Unfortunately, my day job (i.e. my only job) does not allow me the leisure to take long lunch jaunts to Love Park, where the truck set up shop, so I was pleasantly surprised when I learned that it would be replacing The Sausage Truck on Sundays. The first time we spotted the truck there, we just knew we had to try it. I love the shiny green truck (get it, the “Green” truck is green?)

We checked out the menu and I was drawn to the chicken salad but couldn’t quite wrap my head around the collard wraps. I do love me some bread.

My adventurous husband chose the steak collard wrap while I ended up with the braised beef sandwich, the bocadillo.

The collard wraps were pretty adorable, I must admit. For $8, however, it was a bit shrimpy. Luckily, reports were glowing. The steak inside was well-seasoned and the salsa was the perfect sweet accompaniment.

The bocadillo looked pretty hearty in comparison.

Surprisingly, the highlight of this sandwich was the crunchy apple slaw that sat atop the braised meat. The crunch played well with the soft and chewy meat and gave it a great tang. I must say, and it’s funny that I’m complaining after whining that the collard wraps had no bread, that the bread to filling ratio in the bocadillo was a bit off. There was just too much  bread for this sandwich and it overwhelmed the filling, which should have been the star.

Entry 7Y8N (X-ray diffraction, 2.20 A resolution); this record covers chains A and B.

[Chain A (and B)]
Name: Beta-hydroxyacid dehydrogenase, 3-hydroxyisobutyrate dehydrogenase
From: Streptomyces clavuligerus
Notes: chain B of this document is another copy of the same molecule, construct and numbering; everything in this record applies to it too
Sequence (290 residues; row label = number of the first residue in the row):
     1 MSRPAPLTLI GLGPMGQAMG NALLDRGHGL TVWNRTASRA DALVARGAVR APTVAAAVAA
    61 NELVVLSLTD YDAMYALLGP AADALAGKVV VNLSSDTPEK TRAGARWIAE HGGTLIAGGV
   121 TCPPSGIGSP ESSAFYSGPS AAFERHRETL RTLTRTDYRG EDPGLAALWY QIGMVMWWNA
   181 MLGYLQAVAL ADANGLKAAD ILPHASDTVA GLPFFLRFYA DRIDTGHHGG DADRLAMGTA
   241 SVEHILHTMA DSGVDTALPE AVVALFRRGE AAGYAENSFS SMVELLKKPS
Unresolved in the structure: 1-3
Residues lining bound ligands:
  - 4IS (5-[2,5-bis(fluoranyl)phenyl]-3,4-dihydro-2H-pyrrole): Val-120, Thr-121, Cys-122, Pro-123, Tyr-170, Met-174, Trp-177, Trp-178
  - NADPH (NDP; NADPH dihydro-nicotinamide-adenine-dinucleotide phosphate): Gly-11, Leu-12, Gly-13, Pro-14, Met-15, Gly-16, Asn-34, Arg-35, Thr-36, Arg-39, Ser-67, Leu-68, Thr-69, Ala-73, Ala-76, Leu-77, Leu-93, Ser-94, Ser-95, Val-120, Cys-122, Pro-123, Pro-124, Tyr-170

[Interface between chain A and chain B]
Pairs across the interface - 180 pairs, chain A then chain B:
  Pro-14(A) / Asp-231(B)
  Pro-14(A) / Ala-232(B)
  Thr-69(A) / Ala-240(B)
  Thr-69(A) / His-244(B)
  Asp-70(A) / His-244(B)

While I miss the Sausage Truck, who will always remain near and dear to my heart, I’m happy to say the The Latin Farmer has found a home. Unfortunately, since that Sunday, the Latin Farmer has temporarily ceased operations. Hopefully we’ll see them back in business in the near future.

Brunch and Headhouse

Besides the fact that it’s the day before Monday, I tend to love Sundays.  My favorite kind of Sunday is the lazy kind with a world of possibility. In the fall and winter we have football season (more about that in a few months) where we’ll throw something on the stove or crockpot to simmer or braise away for a few hours until game time. From May-November, I am blessed with one of my favorite things of all time–Headhouse Square Market. Now, I love Farmers Markets and always have. I grew up in West Philly and have spent countless hours at the Clark Park’s farmers markets, flea markets and outdoor fairs. My husband and I try to give business to the small Wednesday market at the Fountain on Passyunk each week. However, nothing holds a candle to Headhouse. From the Sausage Truck (vegan sausage, anyone?!) to Talula’s Table and Griggstown, the Sunday market has everything I could possibly need. Sometimes–if we’re going on vacation or already have a full fridge–we don’t buy anything. We simply stroll under the shambles with our dog who SORELY misses the organic dog treat stand from last year!